The New York Times

Nassau Overhauls Its Tax System, and Braces for Owners' Appeals


[Editor's Note. You might also be interested in reading our own "Nassau County Reassessment: What does it mean to you?"]

GARDEN CITY, N.Y., Dec. 30 — Nassau County officials approved a new tax roll today, overhauling the county's antiquated property tax system for the first time in 64 years.

But the Nassau Board of Assessors approved the tax roll by a narrow 3-to-2 vote, reflecting wariness about the new system. And county officials braced for a flurry of tax grievances starting Thursday, when property owners will have the opportunity to dispute the assessed values of their homes and businesses, some of which are bound to be higher than in years past.

Most officials here say the new system is a significant improvement over the old one, which calculated property taxes based not on market value, but on a bizarre hodgepodge of 1964 land values and 1938 construction costs. The reassessment was mandated by a court-ordered settlement of a 1997 lawsuit charging that the old system put an unfair burden on homeowners in black and Hispanic neighborhoods. County Executive Thomas R. Suozzi has pinned hopes on the reassessment as a way to staunch a flood of tax grievances that have cost Nassau more than $1 billion in tax refunds in the past decade while helping nudge the county to the brink of bankruptcy.

Still, some officials are critical of the new tax roll, saying it undervalues waterfront homes and mansions and does not sufficiently account for the distinction between similar homes in nearby but otherwise distinct neighborhoods.

And even those who see the shortcomings of the new tax roll as wrinkles to be ironed out over time, rather than serious problems, predict an even greater onslaught of tax grievances in 2003 than in past years, if only because the system is new.

"Many people's taxes will be going up, and I think there is a large concern that the system was flawed," said Harvey B. Levinson, special assistant for tax assessment to Mr. Suozzi. "There are a lot of very angry people out there, so that's why I think a lot of people are going to be filing."

This year, about 57,000 homeowners and 20,000 owners of commercial property filed tax grievances. Next year, that number is expected to jump to 100,000, Mr. Levinson said.

The filing of tax grievances has become something of a ritual in Nassau County, spawning a cottage industry of lawyers focused on winning tax refunds for clients.

Charles J. O'Shea, chairman of the County Board of Assessors, which oversaw the 2 1/2-year reassessment process, said he also expected a spike in tax grievances starting Thursday.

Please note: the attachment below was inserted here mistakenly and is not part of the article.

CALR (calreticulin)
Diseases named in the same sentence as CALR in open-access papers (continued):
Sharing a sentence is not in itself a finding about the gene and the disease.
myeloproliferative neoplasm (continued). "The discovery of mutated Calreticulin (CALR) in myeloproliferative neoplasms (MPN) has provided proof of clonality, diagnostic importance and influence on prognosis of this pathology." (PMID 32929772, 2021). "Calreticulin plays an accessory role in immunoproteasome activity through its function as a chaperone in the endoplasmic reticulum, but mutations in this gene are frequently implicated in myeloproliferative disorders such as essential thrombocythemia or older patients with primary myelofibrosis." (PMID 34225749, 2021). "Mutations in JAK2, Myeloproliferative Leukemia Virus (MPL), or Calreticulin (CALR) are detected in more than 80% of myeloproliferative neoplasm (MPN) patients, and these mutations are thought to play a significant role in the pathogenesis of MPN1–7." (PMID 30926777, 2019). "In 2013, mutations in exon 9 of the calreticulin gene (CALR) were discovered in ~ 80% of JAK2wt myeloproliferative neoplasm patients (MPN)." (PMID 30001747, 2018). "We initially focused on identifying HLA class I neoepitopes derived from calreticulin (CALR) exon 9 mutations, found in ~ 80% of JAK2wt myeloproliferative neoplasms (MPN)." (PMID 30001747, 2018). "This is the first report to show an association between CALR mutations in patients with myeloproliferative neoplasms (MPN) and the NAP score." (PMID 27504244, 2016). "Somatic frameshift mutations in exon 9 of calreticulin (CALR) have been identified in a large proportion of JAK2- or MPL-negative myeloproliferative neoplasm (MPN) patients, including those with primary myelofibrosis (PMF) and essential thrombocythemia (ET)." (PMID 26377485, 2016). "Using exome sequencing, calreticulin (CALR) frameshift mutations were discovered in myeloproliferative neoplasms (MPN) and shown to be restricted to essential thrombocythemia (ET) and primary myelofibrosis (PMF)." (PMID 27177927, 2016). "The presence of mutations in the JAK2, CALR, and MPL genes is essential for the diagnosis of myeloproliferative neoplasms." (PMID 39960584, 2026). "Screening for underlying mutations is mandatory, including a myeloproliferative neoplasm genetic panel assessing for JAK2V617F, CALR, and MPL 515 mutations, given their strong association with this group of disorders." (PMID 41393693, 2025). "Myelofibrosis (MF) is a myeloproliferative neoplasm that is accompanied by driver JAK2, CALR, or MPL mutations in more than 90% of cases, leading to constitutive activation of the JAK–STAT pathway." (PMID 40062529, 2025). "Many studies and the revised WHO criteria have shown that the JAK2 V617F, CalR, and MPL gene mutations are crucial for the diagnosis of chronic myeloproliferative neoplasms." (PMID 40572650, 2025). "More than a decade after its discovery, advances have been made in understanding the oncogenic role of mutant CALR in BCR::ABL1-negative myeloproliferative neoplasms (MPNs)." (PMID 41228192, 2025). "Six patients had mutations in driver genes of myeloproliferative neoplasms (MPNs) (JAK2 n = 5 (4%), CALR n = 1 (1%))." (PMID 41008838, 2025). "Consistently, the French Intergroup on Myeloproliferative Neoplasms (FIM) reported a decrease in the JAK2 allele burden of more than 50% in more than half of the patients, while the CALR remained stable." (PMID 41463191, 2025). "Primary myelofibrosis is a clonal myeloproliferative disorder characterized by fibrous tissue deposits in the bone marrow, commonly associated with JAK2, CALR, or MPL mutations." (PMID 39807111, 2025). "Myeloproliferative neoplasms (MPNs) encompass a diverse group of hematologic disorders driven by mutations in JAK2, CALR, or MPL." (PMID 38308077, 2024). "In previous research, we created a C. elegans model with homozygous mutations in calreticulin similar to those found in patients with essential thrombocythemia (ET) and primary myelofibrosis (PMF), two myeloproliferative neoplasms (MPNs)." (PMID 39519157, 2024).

"I think a lot of people are going to want to kick the tires," said Mr. O'Shea, who voted to approve the tax roll today. "They're going to want to see if this thing holds up."

And it will, he said. In places where properties have been overvalued in the reassessment, "we'll make it that much more accurate in the future," he said.

Given how long it has been since all of Nassau's 416,000 properties have been revalued, no one disputes the magnitude of the endeavor, which was completed by the Cole Layer Trumble Company of Dayton, Ohio, and cost $34 million.

Businesses in the county were reassessed in 1986, but that process seemed to create more problems than it solved, in part because properties were assessed during a peak in the commercial real estate market.

Leon Friedman, a professor of constitutional law at Hofstra University who worked on the 1997 homeowners' lawsuit on behalf of the New York Civil Liberties Union, said that whatever difficulties plague the new tax roll were dwarfed by the systemic problems of the old system.

"It's new and therefore we're going to have a period of adjustment, but I still think, `Three cheers for the new system,' " he said.

The new assessments will not show up on tax bills until October, when they will be used to calculate school taxes. County and town tax bills will not reflect the changes until January 2004.

Those who believe their homes or businesses were overvalued in the reassessment process can appeal to the Assessment Review Commission, a nine-member county panel charged with evaluating grievance claims.

But some critics of the new tax roll are more concerned about properties that have been undervalued. One can hardly expect the owner of a waterside mansion to come forward asking officials to raise his assessment.

This problem was partially addressed this month by Justice F. Dana Winslow of State Supreme Court, who has been overseeing the reassessment under the consent decree to settle the homeowners' lawsuit. One new requirement that Justice Winslow imposed, with an eye toward perfecting assessments during yearly updates, was that starting in 2004, a home's resale price would be the minimum amount set for its assessment.

Jeffrey B. Gold, a member of the Board of Assessors who voted against the new tax roll, cited "rampant underassessment," saying the new system would "improperly place a disparate impact on the backs of those hundreds of thousands of county residents that own nonluxury homes, co-ops and condos, and on the backs of small-business owners."

Mr. O'Shea has stressed that the kinks in the system will be ironed out. His critics charge that with a $34 million project aimed at correcting what has become a $1 billion problem for Nassau County, there should not have been so many kinks in the first place.

"I think in the long run, a very unfair and inequitable system has been made a little better," said David Denenberg, a Nassau County legislator who has raised the question of undervalued waterfront property. "It could have been made a lot better."

Copyright 2002 © The New York Times Company.  Presented in the public interest by NY Property Tax Reduction.

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